and in the hearts of all that are wise hearted; men of ingenuity, that had good natural parts and abilities, and minds disposed to curious works, and able to perform them, under the guidance and direction of others:

I have put wisdom, that they may make all that I have commanded thee; in the preceding chapters; these persons were to work under Bezaleel and Aholiab, and to do as they were ordered and directed by them; and having good natural abilities, mechanical heads and hearts, and divine wisdom in a large measure communicated to them, they were greatly qualified for the service of the tabernacle, and making all things appertaining to it: thus Christ, the architect and master builder of his church, has wise builders under him, that work in his house, being qualified with the gifts and graces of his Spirit from him, see Zechariah 6:12.

(p) Onomast. Sacr. p. 735.

And I, behold, I have given with him Aholiab, the son of Ahisamach, of the tribe of Dan: and in the hearts of all that are {c} wise hearted I have put wisdom, that they may make all that I have commanded thee;

(c) I have instructed them, and increased their knowledge.

6. Oholiab to be Bĕẓal’çl’s associate. The name ‘Oholiab’ is peculiar, and perhaps not genuinely Hebrew (Gray, Heb. Pr. Names, p. 246): it means apparently The father (God) is my tent; cf. Phoen. אהלבעל, אהלמלך, Baal, or the King, is a tent; Sabaean אהלעתתר, אהלאל, ‘Athtar is a tent, God is a tent; and the Edomitish Oholibamah (‘My tent is the high place’?), Genesis 36:2; Genesis 36:41.

and in the hearts, &c.] i.e. those who are already wise-hearted, i.e. (cf. on Exodus 28:3) possess artistic aptitudes, are to be further endowed by God with wisdom, i.e. with the requisite skill to assist Bĕẓal’çl and Oholiab in their work.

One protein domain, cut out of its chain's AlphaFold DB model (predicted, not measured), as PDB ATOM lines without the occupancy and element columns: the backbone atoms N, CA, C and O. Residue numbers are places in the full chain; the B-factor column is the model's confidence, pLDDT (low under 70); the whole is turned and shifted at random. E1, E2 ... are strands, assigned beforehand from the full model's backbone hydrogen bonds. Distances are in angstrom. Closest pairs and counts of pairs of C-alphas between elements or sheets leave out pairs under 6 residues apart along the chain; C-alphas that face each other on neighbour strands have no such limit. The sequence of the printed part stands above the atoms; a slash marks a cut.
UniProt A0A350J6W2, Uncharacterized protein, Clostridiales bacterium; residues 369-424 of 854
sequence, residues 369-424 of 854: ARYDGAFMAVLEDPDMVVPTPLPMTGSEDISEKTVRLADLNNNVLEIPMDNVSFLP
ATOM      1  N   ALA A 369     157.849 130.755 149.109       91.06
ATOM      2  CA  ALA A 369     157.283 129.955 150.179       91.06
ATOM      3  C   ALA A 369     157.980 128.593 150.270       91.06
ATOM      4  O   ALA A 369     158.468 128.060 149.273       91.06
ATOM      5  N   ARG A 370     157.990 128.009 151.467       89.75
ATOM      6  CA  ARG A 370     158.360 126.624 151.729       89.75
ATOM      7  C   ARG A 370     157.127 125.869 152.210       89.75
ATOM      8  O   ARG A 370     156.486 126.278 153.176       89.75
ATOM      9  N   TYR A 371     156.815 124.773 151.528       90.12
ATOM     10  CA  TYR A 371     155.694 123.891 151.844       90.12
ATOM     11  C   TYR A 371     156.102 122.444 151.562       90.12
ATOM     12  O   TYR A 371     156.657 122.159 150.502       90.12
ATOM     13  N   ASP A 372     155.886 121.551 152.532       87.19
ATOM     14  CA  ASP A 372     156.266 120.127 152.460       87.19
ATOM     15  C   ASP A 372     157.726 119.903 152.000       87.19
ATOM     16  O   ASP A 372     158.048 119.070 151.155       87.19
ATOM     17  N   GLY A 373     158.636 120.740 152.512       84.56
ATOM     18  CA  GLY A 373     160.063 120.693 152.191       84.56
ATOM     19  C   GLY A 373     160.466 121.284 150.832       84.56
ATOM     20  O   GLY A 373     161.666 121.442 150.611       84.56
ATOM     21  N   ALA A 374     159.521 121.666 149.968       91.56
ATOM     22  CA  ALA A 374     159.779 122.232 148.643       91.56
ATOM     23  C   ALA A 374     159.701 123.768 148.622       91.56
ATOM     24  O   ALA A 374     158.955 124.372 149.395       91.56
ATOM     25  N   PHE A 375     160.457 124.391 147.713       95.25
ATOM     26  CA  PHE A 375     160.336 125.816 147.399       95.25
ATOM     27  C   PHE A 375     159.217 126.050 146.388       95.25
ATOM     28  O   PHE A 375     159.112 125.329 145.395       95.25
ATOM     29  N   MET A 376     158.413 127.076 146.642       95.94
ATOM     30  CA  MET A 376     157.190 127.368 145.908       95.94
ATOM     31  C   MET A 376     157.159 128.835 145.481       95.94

Verse 6. - Aholiab appears to have had the entire charge of the textile fabrics, both woven and embroidered (Exodus 38:23). Of the tribe of Ban. It is remarkable that Hiram, the chief artist employed by Solomon for the ornamental work of the temple, was also a descendant of Dan (2 Chronicles 2:14). Yet the Danites were in general rather warlike and rude than artistic (Genesis 49:17; Deuteronomy 33:22; Judges 13:2; Judges 18:11, 27). In the hearts of all that are wise hearted have I put wisdom. "Unto him that hath shall be given. Those who were already "wise hearted - possessed, that is, of artistic power - were selected by God to receive extraordinary gifts of the same kind. Exodus 31:6There were associated with Bezaleel as assistants, Oholiab, the son of Achisamach, of the tribe of Dan, and other men endowed with understanding, whom God had filled with wisdom for the execution of His work. According to Exodus 38:23, Oholiab was both faber, a master in metal, stone, and wood work, and also an artistic weaver of colours. In Exodus 38:7-11, the words to be executed, which have been minutely described in ch. 24-30, are mentioned singly once more; and, in addition to these, we find in Exodus 31:10 השּׂרד בּגדי mentioned, along with, or rather before, the holy dress of Aaron. This is the case also in Exodus 35:19 and Exodus 39:41, where there is also the additional clause, "to serve (שׁרת ministrare) in the sanctuary." They were composed, according to Exodus 39:1, of blue and red purple, and crimson. The meaning of the word serad, which only occurs in these passages, is quite uncertain. The Rabbins understand by the bigde hasserad the wrappers in which the vessels of the sanctuary were enclosed when the camp was broken up, as these are called begadim of blue and red purple, and crimson, in Numbers 4:6. But this rendering is opposed to the words which follow, and which indicate their use in the holy service, i.e., in the performance of worship, and therefore are quite inapplicable to the wrappers referred to. There is even less ground for referring them, as Gesenius and others do, to the inner curtains of the tabernacle, or the inner hangings of the dwelling-place. For, apart from the uncertainty of the rendering given to serad, viz., netted cloth, filet, it is overthrown by the fact that these curtains of the dwelling-place were not of net-work; and still more decisively by the order in which the bigde hasserad occur in Exodus 39:41, viz., not till the dwelling-place and tent, and everything belonging to them, have been mentioned, even down to the hangings of the court and the pegs of the tent, and all that remains to be noticed is the clothing of the priests. From the definition "to serve in the sanctuary," it is obvious that the bigde serad were clothes used in the worship, στολαὶ λειτουργικαί, as the lxx have rendered it in agreement with the rest of the ancient versions-that they were, in fact, the rich robes which constituted the official dress of the high priest, whilst "the holy garments for Aaron" were the holy clothes which were worn by him in common with the priests.